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Finding Work That Works When You Have Bipolar Disorder

I'm a psychotherapist who has worked as a vocational rehabilitation counselor - that’s a specialist who helps people with disabilities, including bipolar disorder, find and keep meaningful work. I also have bipolar disorder myself, and have struggled over the years to find work that meets my own “special needs.” 

The research clearly shows that work helps people recover - it provides structure, a sense of meaning and purpose, and social interaction. I've seen clients who are depressed improve almost overnight once they find a job they enjoy. Personally, I've found that work gives me a chance to stretch myself in a way that increases my confidence, decreases my generalized anxiety, and brings a sense of fulfillment to my life. 

Seek Work That Supports Your Recovery

It’s important to find “work that works” for you. There’s no "best" career or job for someone with bipolar disorder - but there are some things to think about when deciding what type of work to do:

  • Think about the work environment. Will it support you and help you thrive, or will it be detrimental? Many people with bipolar disorder find they do best in a quiet, relaxed workspace where they can easily concentrate.
  • Think about the schedule. Part-time work or a job with a flexible schedule are good options. Daytime hours are generally best. Most people with bipolar disorder shouldn't even consider work that involves overnight shifts or being on call - regular sleep is too important for recovery.
  • Think about the kinds of people in the job. Different kinds of jobs tend to attract different kinds of people. It's best to find a job where co-workers have values and lifestyles consistent with your recovery.
  • Think about creativity. Many people with bipolar disorder don't thrive unless they have regular opportunities to be creative. You can either find a job that involves creativity, or you can find a steady job that allows time to pursue creative activities outside of work.

Understand Yourself

Outside of these general guidelines, it's important to understand your unique self. Richard Nelson Bolles, author of the famous career book What Color Is Your Parachute? said “The key to a happy and fulfilling future is knowing yourself. This self-knowledge is the most important component of finding the right career.” Some of the things you’ll want to understand about yourself include:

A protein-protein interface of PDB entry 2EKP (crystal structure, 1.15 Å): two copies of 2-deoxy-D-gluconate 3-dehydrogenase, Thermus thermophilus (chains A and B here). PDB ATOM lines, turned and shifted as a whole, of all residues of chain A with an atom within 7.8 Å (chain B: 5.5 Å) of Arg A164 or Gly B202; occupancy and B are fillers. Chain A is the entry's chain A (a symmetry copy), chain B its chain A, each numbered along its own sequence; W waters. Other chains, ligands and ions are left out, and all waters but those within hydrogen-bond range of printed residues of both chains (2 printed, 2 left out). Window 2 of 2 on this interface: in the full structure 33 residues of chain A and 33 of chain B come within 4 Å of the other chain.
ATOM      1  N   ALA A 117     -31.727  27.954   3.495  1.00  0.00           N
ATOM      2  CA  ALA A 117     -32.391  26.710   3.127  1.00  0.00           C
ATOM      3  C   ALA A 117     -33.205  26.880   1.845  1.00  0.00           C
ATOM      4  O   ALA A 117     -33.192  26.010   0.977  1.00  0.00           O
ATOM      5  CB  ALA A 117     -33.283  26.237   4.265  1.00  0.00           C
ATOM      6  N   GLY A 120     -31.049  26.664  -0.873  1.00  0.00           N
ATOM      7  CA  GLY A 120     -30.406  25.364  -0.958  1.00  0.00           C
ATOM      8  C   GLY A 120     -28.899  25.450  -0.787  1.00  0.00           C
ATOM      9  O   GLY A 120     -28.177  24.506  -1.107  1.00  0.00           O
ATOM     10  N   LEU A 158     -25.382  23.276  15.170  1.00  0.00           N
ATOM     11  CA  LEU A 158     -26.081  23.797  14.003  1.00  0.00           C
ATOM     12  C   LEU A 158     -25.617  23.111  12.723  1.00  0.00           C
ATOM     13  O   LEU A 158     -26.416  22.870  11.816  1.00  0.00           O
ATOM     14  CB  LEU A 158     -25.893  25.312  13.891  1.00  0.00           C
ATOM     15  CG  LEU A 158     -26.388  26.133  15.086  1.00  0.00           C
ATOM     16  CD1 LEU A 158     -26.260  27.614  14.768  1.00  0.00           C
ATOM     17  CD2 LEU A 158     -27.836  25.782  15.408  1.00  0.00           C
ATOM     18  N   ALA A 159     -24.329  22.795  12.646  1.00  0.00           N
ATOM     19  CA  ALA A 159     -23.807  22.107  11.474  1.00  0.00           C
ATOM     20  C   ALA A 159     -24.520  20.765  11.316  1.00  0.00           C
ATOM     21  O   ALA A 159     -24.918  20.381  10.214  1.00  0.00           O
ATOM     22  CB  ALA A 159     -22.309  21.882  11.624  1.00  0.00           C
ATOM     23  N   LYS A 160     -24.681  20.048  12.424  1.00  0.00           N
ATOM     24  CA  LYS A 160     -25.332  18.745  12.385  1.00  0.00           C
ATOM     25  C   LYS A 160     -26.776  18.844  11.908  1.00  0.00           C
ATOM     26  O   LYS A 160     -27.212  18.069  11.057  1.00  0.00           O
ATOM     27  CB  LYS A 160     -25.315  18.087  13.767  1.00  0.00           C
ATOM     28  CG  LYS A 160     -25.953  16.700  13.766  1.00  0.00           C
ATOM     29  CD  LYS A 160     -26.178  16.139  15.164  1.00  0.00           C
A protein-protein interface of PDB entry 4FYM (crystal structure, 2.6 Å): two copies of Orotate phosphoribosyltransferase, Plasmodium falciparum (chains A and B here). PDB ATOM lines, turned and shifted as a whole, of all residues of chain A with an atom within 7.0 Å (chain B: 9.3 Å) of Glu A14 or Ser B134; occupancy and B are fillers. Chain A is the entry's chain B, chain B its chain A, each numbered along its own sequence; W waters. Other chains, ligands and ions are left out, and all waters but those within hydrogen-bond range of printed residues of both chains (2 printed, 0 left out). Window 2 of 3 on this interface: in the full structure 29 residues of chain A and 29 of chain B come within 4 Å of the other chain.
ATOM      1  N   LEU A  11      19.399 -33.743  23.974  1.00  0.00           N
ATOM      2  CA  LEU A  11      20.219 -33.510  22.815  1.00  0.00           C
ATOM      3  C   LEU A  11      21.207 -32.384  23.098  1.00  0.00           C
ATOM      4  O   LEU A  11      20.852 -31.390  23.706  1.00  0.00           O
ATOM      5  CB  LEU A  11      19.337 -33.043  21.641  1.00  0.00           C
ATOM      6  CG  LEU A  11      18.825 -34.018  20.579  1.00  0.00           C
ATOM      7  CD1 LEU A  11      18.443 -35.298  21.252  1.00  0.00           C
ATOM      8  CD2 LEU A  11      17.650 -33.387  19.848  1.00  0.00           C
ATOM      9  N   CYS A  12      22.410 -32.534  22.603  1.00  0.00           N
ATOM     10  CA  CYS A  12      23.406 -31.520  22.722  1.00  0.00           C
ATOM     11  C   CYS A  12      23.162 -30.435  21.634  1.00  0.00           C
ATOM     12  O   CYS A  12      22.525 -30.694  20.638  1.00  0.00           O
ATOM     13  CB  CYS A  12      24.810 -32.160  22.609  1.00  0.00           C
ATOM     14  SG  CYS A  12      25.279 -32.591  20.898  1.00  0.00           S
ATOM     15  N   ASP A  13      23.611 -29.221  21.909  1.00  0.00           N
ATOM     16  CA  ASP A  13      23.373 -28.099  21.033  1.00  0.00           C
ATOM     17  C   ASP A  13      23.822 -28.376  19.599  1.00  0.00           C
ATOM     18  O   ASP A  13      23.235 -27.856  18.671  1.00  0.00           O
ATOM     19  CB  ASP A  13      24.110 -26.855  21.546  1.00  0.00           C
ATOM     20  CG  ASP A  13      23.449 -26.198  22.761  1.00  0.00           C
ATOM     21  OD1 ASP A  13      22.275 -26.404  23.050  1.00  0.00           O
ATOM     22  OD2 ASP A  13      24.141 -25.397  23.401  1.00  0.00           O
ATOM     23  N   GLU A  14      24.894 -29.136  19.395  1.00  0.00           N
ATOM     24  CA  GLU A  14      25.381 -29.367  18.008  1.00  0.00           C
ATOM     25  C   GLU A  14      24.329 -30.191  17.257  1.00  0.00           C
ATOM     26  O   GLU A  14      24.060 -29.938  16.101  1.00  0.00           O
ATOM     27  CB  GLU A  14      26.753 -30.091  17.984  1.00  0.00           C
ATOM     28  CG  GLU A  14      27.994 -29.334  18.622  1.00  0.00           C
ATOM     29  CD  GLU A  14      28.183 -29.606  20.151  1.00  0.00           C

• Your interests
  • Your strengths and aptitudes
  • Your skills
  • Your personality traits
  • Your values
  • Your physical abilities and stamina
  • Your limitations and barriers.

Do Some Occupational Research

After you’ve done some soul searching, the next step is occupational research. A good place to go for occupational information in the U.S. is O*NET (note: this article contains U.S. resources - if you know of similar resources in your country, feel free to mention them in the comments). You can also do informational interviews, which are brief meetings with someone in a career you’re considering. Here are some of the things you'll want to find out about occupations you’re considering:

  • Work duties 
  • Required skills
  • Required education or training
  • Required license or certification  
  • Typical hours 
  • Working conditions (physical demands of the job, environment, and stress level) 
  • Salary and benefits 
  • Career path and opportunities for advancement 
  • Employment outlook (availability of jobs now and in the future).

Get Professional Help

If possible, get help with the career search process from a career counselor or other professional. Here are some possibilities for free or low-cost services in the U.S.:

  • Vocational rehabilitation: If you have a bipolar disorder diagnosis, you’re likely eligible for vocational rehabilitation services. If you are in the U.S., you can find your state's services in this directory. There are also private non-profits that provide vocational rehabilitation services - some tailored toward those with mental health disabilities.
  • Your school or alma mater: If you’re still in school, see if there’s a career counseling center. Take advantage of all the free counseling you can. If you've graduated, find out what services are available for alumni.
  • Government employment services: The U.S. has a nationwide system of career services called One Stop centers. They provide a wide range of services. You can find your nearest One Stop with this service locator.

Try Self Help

If you can’t get professional help right away, you can start with self help by using a variety of books or websites. What Color Is Your Parachute? is a good place to start. I also recommend a book by Robert Chope called Dancing Naked: Breaking through the Emotional Limits That Keep You from the Job You Want. The Resources page of the National Career Development Association is another good source of information.

Consider Your Own Business

Having your own business is a good option for some people with bipolar disorder. It allows flexibility and creativity. The downside is that you have to create your own structure and motivate yourself to get your work done. In the U.S., SCORE is a great organization for helping people start a small business. Many of their services are free.

Consider a Portfolio Career